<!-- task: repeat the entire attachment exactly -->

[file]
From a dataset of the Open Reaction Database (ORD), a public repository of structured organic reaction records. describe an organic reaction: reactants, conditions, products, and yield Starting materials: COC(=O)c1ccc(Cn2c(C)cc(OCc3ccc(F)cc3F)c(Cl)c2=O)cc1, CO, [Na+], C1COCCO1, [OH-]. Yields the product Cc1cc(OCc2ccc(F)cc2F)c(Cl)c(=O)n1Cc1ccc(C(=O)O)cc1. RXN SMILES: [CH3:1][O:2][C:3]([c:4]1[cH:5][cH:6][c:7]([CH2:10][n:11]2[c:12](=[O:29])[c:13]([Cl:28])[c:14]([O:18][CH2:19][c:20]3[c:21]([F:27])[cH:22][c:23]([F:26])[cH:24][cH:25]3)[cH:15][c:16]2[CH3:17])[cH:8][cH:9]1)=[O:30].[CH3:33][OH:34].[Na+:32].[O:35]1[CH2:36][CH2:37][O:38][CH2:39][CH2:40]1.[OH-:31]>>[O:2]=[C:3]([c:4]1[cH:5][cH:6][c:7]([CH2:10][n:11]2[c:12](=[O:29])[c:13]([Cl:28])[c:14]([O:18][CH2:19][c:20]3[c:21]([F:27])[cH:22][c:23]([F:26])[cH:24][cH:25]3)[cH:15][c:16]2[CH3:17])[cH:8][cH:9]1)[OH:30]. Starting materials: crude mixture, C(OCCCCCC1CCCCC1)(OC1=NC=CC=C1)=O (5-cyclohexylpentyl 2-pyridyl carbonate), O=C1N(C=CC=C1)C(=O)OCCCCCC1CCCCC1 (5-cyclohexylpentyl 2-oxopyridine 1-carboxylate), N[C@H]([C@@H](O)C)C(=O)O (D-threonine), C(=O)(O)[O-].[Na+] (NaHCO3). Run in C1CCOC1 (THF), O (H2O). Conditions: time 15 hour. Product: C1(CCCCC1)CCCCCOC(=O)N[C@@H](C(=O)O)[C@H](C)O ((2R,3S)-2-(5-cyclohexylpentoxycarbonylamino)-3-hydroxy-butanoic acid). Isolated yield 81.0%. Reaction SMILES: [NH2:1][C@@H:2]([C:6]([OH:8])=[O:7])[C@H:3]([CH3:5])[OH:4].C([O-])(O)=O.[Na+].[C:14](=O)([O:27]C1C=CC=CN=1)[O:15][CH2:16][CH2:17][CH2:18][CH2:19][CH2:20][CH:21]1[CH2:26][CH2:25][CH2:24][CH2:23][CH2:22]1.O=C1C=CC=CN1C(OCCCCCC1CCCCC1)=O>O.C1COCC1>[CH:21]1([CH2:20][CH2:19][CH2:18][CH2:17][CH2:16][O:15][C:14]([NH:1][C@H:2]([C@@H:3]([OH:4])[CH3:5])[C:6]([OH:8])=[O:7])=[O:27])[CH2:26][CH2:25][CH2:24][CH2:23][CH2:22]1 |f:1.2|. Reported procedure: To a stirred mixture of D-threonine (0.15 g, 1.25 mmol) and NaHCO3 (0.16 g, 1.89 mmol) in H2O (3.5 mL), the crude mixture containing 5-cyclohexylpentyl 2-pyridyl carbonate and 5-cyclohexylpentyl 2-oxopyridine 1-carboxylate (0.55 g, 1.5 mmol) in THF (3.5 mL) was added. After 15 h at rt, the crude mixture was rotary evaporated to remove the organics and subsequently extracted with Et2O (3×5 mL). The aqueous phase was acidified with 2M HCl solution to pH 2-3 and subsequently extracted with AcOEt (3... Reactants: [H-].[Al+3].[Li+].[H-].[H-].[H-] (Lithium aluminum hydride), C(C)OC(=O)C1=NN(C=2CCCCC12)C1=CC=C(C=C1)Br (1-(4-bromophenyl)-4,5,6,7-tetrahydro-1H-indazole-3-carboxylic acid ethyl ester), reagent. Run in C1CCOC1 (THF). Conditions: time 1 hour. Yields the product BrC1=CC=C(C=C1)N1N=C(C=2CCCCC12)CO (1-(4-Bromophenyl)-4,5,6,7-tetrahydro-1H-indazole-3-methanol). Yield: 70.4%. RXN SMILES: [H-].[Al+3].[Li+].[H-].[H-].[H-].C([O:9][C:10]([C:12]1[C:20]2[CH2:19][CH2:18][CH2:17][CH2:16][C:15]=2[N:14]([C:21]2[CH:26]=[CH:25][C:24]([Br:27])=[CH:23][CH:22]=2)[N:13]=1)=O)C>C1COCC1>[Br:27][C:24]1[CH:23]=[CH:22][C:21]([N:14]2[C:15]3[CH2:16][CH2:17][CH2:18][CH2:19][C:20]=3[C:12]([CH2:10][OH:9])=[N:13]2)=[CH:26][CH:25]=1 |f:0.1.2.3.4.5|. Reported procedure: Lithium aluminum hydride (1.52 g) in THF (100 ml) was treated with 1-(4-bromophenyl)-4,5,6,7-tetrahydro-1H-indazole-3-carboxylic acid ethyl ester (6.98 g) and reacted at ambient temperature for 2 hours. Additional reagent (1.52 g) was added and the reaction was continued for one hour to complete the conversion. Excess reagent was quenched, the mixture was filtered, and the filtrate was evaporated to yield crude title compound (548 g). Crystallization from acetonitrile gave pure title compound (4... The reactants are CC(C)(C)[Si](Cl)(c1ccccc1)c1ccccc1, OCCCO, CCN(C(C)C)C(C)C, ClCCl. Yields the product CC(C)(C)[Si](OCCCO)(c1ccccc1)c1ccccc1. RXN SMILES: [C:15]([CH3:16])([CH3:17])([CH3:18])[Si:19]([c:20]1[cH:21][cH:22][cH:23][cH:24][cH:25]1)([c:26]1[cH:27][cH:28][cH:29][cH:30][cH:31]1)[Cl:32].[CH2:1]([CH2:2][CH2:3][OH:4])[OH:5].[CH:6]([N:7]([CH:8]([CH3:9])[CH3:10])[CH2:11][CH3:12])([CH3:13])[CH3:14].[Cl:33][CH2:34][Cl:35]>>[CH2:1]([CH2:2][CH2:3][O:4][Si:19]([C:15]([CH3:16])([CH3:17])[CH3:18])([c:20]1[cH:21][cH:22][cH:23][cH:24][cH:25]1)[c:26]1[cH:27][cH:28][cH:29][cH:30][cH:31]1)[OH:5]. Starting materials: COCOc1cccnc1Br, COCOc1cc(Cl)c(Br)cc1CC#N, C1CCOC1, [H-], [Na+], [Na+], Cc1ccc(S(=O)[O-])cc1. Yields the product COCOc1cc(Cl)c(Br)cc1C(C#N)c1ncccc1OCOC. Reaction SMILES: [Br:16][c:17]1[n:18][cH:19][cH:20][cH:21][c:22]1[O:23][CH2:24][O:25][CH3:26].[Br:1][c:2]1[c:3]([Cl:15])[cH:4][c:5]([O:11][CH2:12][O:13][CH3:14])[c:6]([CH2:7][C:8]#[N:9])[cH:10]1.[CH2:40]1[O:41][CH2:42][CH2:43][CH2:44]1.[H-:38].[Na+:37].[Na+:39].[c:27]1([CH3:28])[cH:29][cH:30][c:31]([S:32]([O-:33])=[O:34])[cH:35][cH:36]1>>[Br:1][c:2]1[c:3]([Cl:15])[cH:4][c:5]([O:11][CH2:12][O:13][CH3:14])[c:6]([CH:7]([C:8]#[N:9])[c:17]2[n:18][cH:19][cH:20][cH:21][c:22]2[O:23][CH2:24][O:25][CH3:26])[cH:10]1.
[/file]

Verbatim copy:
From a dataset of the Open Reaction Database (ORD), a public repository of structured organic reaction records. describe an organic reaction: reactants, conditions, products, and yield Starting materials: COC(=O)c1ccc(Cn2c(C)cc(OCc3ccc(F)cc3F)c(Cl)c2=O)cc1, CO, [Na+], C1COCCO1, [OH-]. Yields the product Cc1cc(OCc2ccc(F)cc2F)c(Cl)c(=O)n1Cc1ccc(C(=O)O)cc1. RXN SMILES: [CH3:1][O:2][C:3]([c:4]1[cH:5][cH:6][c:7]([CH2:10][n:11]2[c:12](=[O:29])[c:13]([Cl:28])[c:14]([O:18][CH2:19][c:20]3[c:21]([F:27])[cH:22][c:23]([F:26])[cH:24][cH:25]3)[cH:15][c:16]2[CH3:17])[cH:8][cH:9]1)=[O:30].[CH3:33][OH:34].[Na+:32].[O:35]1[CH2:36][CH2:37][O:38][CH2:39][CH2:40]1.[OH-:31]>>[O:2]=[C:3]([c:4]1[cH:5][cH:6][c:7]([CH2:10][n:11]2[c:12](=[O:29])[c:13]([Cl:28])[c:14]([O:18][CH2:19][c:20]3[c:21]([F:27])[cH:22][c:23]([F:26])[cH:24][cH:25]3)[cH:15][c:16]2[CH3:17])[cH:8][cH:9]1)[OH:30]. Starting materials: crude mixture, C(OCCCCCC1CCCCC1)(OC1=NC=CC=C1)=O (5-cyclohexylpentyl 2-pyridyl carbonate), O=C1N(C=CC=C1)C(=O)OCCCCCC1CCCCC1 (5-cyclohexylpentyl 2-oxopyridine 1-carboxylate), N[C@H]([C@@H](O)C)C(=O)O (D-threonine), C(=O)(O)[O-].[Na+] (NaHCO3). Run in C1CCOC1 (THF), O (H2O). Conditions: time 15 hour. Product: C1(CCCCC1)CCCCCOC(=O)N[C@@H](C(=O)O)[C@H](C)O ((2R,3S)-2-(5-cyclohexylpentoxycarbonylamino)-3-hydroxy-butanoic acid). Isolated yield 81.0%. Reaction SMILES: [NH2:1][C@@H:2]([C:6]([OH:8])=[O:7])[C@H:3]([CH3:5])[OH:4].C([O-])(O)=O.[Na+].[C:14](=O)([O:27]C1C=CC=CN=1)[O:15][CH2:16][CH2:17][CH2:18][CH2:19][CH2:20][CH:21]1[CH2:26][CH2:25][CH2:24][CH2:23][CH2:22]1.O=C1C=CC=CN1C(OCCCCCC1CCCCC1)=O>O.C1COCC1>[CH:21]1([CH2:20][CH2:19][CH2:18][CH2:17][CH2:16][O:15][C:14]([NH:1][C@H:2]([C@@H:3]([OH:4])[CH3:5])[C:6]([OH:8])=[O:7])=[O:27])[CH2:26][CH2:25][CH2:24][CH2:23][CH2:22]1 |f:1.2|. Reported procedure: To a stirred mixture of D-threonine (0.15 g, 1.25 mmol) and NaHCO3 (0.16 g, 1.89 mmol) in H2O (3.5 mL), the crude mixture containing 5-cyclohexylpentyl 2-pyridyl carbonate and 5-cyclohexylpentyl 2-oxopyridine 1-carboxylate (0.55 g, 1.5 mmol) in THF (3.5 mL) was added. After 15 h at rt, the crude mixture was rotary evaporated to remove the organics and subsequently extracted with Et2O (3×5 mL). The aqueous phase was acidified with 2M HCl solution to pH 2-3 and subsequently extracted with AcOEt (3... Reactants: [H-].[Al+3].[Li+].[H-].[H-].[H-] (Lithium aluminum hydride), C(C)OC(=O)C1=NN(C=2CCCCC12)C1=CC=C(C=C1)Br (1-(4-bromophenyl)-4,5,6,7-tetrahydro-1H-indazole-3-carboxylic acid ethyl ester), reagent. Run in C1CCOC1 (THF). Conditions: time 1 hour. Yields the product BrC1=CC=C(C=C1)N1N=C(C=2CCCCC12)CO (1-(4-Bromophenyl)-4,5,6,7-tetrahydro-1H-indazole-3-methanol). Yield: 70.4%. RXN SMILES: [H-].[Al+3].[Li+].[H-].[H-].[H-].C([O:9][C:10]([C:12]1[C:20]2[CH2:19][CH2:18][CH2:17][CH2:16][C:15]=2[N:14]([C:21]2[CH:26]=[CH:25][C:24]([Br:27])=[CH:23][CH:22]=2)[N:13]=1)=O)C>C1COCC1>[Br:27][C:24]1[CH:23]=[CH:22][C:21]([N:14]2[C:15]3[CH2:16][CH2:17][CH2:18][CH2:19][C:20]=3[C:12]([CH2:10][OH:9])=[N:13]2)=[CH:26][CH:25]=1 |f:0.1.2.3.4.5|. Reported procedure: Lithium aluminum hydride (1.52 g) in THF (100 ml) was treated with 1-(4-bromophenyl)-4,5,6,7-tetrahydro-1H-indazole-3-carboxylic acid ethyl ester (6.98 g) and reacted at ambient temperature for 2 hours. Additional reagent (1.52 g) was added and the reaction was continued for one hour to complete the conversion. Excess reagent was quenched, the mixture was filtered, and the filtrate was evaporated to yield crude title compound (548 g). Crystallization from acetonitrile gave pure title compound (4... The reactants are CC(C)(C)[Si](Cl)(c1ccccc1)c1ccccc1, OCCCO, CCN(C(C)C)C(C)C, ClCCl. Yields the product CC(C)(C)[Si](OCCCO)(c1ccccc1)c1ccccc1. RXN SMILES: [C:15]([CH3:16])([CH3:17])([CH3:18])[Si:19]([c:20]1[cH:21][cH:22][cH:23][cH:24][cH:25]1)([c:26]1[cH:27][cH:28][cH:29][cH:30][cH:31]1)[Cl:32].[CH2:1]([CH2:2][CH2:3][OH:4])[OH:5].[CH:6]([N:7]([CH:8]([CH3:9])[CH3:10])[CH2:11][CH3:12])([CH3:13])[CH3:14].[Cl:33][CH2:34][Cl:35]>>[CH2:1]([CH2:2][CH2:3][O:4][Si:19]([C:15]([CH3:16])([CH3:17])[CH3:18])([c:20]1[cH:21][cH:22][cH:23][cH:24][cH:25]1)[c:26]1[cH:27][cH:28][cH:29][cH:30][cH:31]1)[OH:5]. Starting materials: COCOc1cccnc1Br, COCOc1cc(Cl)c(Br)cc1CC#N, C1CCOC1, [H-], [Na+], [Na+], Cc1ccc(S(=O)[O-])cc1. Yields the product COCOc1cc(Cl)c(Br)cc1C(C#N)c1ncccc1OCOC. Reaction SMILES: [Br:16][c:17]1[n:18][cH:19][cH:20][cH:21][c:22]1[O:23][CH2:24][O:25][CH3:26].[Br:1][c:2]1[c:3]([Cl:15])[cH:4][c:5]([O:11][CH2:12][O:13][CH3:14])[c:6]([CH2:7][C:8]#[N:9])[cH:10]1.[CH2:40]1[O:41][CH2:42][CH2:43][CH2:44]1.[H-:38].[Na+:37].[Na+:39].[c:27]1([CH3:28])[cH:29][cH:30][c:31]([S:32]([O-:33])=[O:34])[cH:35][cH:36]1>>[Br:1][c:2]1[c:3]([Cl:15])[cH:4][c:5]([O:11][CH2:12][O:13][CH3:14])[c:6]([CH:7]([C:8]#[N:9])[c:17]2[n:18][cH:19][cH:20][cH:21][c:22]2[O:23][CH2:24][O:25][CH3:26])[cH:10]1.